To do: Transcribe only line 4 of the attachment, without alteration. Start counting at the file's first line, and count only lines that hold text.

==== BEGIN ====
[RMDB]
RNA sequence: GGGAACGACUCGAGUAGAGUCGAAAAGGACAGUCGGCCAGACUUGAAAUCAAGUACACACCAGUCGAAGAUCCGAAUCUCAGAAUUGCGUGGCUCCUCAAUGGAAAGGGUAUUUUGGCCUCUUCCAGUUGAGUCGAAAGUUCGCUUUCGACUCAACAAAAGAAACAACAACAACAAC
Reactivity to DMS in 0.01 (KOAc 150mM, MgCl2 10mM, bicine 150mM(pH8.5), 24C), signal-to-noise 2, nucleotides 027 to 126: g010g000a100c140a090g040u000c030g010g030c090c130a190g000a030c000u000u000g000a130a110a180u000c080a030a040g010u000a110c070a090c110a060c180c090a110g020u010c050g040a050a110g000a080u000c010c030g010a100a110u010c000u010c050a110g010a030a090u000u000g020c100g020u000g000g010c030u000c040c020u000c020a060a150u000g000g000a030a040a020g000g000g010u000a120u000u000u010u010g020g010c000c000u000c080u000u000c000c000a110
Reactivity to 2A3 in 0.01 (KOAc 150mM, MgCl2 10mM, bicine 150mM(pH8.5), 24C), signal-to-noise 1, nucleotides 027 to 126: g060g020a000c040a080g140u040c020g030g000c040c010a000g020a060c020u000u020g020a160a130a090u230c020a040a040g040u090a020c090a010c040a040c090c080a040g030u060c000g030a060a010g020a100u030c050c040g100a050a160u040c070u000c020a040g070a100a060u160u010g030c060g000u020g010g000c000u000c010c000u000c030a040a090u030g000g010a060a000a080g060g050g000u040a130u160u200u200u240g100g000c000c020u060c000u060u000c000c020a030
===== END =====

Reactivity to 2A3 in 0.01 (KOAc 150mM, MgCl2 10mM, bicine 150mM(pH8.5), 24C), signal-to-noise 1, nucleotides 027 to 126: g060g020a000c040a080g140u040c020g030g000c040c010a000g020a060c020u000u020g020a160a130a090u230c020a040a040g040u090a020c090a010c040a040c090c080a040g030u060c000g030a060a010g020a100u030c050c040g100a050a160u040c070u000c020a040g070a100a060u160u010g030c060g000u020g010g000c000u000c010c000u000c030a040a090u030g000g010a060a000a080g060g050g000u040a130u160u200u200u240g100g000c000c020u060c000u060u000c000c020a030